In May, the controversial Netflix series 13 Reasons Why released its second season.
13 Reasons Why, a series detailing the consequences of one high school girl’s suicide was released in March 2017 to much controversy and became a hot topic in the mental health and crisis intervention community. The show graphically depicts suicide and sexual assault, and these topics did not go unnoticed. This series has been written about extensively, including by our own Beau Pinkham, the Director of Crisis Intervention Services.
According to the Center for Disease Control, suicide is the second leading cause of death in people aged 10-24. If you or a loved one are experiencing any sorts of suicidal thoughts or feelings, please reach out.
You can reach out to The Crisis Center at 1-855-325-4296 or reach out to a mental health professional. Now, more than ever, we have the opportunity to change the conversation surrounding mental health, and you can help start this conversation.
Read Beau’s letter, which he wrote during the show’s first season, below.
By Beau Pinkham, Director of Crisis Intervention Services
After Netflix released 13 Reasons Why, the show instantly produced record internet buzz — over 11 million Twitter mentions in the first month after its release. Increasing the visibility of suicide is important and, when done correctly, makes a difference. The show, with its millions of viewers, had potential to bring suicide prevention into public consciousness, bringing about positive change. Instead, the show produced a negative effect.
I do not support censorship, but I do support media owning its responsibility to help suicide prevention advocates like the Crisis Center of Johnson County provide a coherent message for people who are thinking about suicide. Producers skirted the topic of suicide prevention, half-heartedly publicizing suicide prevention resources only after facing public backlash.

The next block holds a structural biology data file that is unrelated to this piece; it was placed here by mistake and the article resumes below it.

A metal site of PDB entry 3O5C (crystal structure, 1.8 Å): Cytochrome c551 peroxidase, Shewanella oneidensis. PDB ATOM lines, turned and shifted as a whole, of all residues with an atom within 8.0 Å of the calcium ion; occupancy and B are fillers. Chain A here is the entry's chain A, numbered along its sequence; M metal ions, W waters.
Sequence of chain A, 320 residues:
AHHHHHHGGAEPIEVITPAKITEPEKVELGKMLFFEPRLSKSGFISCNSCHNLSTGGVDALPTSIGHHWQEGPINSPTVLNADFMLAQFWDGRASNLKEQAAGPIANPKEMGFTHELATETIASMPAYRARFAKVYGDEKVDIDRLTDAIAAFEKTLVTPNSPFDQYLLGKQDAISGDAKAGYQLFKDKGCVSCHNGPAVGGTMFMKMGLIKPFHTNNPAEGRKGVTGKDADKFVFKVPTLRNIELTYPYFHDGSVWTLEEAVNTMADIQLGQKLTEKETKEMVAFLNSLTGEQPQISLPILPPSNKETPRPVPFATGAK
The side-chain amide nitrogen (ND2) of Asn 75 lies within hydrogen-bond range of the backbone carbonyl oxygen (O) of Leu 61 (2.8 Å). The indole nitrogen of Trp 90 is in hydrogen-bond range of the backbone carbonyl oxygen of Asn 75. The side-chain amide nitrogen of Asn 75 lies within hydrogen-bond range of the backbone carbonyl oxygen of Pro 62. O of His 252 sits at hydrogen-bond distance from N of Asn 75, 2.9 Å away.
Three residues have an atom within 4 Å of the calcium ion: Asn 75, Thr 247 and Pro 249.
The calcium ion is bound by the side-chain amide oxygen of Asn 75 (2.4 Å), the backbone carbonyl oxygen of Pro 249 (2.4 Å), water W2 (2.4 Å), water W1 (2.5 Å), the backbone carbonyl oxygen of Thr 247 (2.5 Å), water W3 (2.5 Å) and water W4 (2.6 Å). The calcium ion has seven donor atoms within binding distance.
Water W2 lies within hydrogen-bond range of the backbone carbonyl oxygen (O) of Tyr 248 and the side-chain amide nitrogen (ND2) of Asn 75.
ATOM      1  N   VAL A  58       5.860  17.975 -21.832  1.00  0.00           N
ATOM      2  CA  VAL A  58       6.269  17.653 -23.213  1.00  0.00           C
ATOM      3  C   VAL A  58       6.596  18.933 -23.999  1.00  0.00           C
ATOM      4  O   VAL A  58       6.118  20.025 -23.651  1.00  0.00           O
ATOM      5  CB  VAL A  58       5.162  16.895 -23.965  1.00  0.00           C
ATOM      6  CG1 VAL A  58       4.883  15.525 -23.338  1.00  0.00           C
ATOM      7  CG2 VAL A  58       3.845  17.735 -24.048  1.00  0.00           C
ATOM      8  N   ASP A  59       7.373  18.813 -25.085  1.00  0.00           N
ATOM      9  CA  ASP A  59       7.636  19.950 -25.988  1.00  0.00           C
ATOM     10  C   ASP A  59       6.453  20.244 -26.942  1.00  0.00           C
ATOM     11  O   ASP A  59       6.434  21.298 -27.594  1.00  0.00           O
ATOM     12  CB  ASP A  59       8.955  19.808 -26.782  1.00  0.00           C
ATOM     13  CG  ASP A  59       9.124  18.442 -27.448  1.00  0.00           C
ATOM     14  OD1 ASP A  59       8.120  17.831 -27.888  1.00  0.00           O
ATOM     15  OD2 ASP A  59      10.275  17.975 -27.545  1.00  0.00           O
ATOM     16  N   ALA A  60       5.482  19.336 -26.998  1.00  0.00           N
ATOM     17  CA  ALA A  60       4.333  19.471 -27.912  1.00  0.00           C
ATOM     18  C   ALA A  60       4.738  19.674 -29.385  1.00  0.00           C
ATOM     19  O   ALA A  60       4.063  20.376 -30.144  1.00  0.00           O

Because of their apathy, crisis centers (whose resources are already stretched thin) are left to face the consequences.
The Crisis Center is one of many agencies across the country tasked with helping people continue this conversation about suicide. Our mission is to put ourselves in spaces where clients are. We teach. We reach out. We try to support people, whether they find us or we find them.
But despite what may appear a fresh opportunity to spread awareness, I am concerned with our ability to meet the demand created by this one show.
13 Reasons Why dominates the mental space of the suicide prevention professionals I regularly engage with. At a sociology conference I attended in April, the show came up at almost every session. And the show’s damaging messages affect Iowans too. Here in Johnson County, the Crisis Center answered calls from local schools and student groups concerned by the effects they saw in their youth. We presented information about suicide to kids, teens, teachers and advisers in a frank, non-sensationalized way.
We cannot reach everyone who viewed the show, yet we must continue trying.
I am sick of talking about 13 Reasons Why.
Since 13 Reasons Why first became available on Netflix, searches for “How to commit suicide” increased by 26 percent, according to research by the Journal of the American Medical Association.
This finding scares me.
The rallying cry of media types defending these kinds of pieces is that it “starts a conversation” about suicide for the greater good. But there is no greater good when someone who has suicidal thoughts sees media like 13 Reasons Why and looks up how to complete the act.
I often wonder about the people who never find us. Those who, after seeing a young girl kill herself in her bathtub during a graphic three-minute-long scene, turn to Google and start reading whatever they may find on the vast, cultural wilderness of the internet.
After watching their highly problematic depiction, viewers receive no information about where they can turn to continue the conversation. And despite 13 episodes worth of content, some of the most important questions about suicide remain unanswered: What is the right way to talk about suicide? What are the warning signs? What can the public do to prevent the millions of other suicides that will happen in America in 2017?
I am writing this to make you aware that the Crisis Center is here to help you answer some of those questions. Our trained, non-judgmental staff is here to help 24-hours a day, by phone at 855-325-4296 or chat at iowacrisischat.org. We’re here for you.
No matter where you are in your mental health journey, the Crisis Center is here to keep this conversation going. All you have to do is reach out.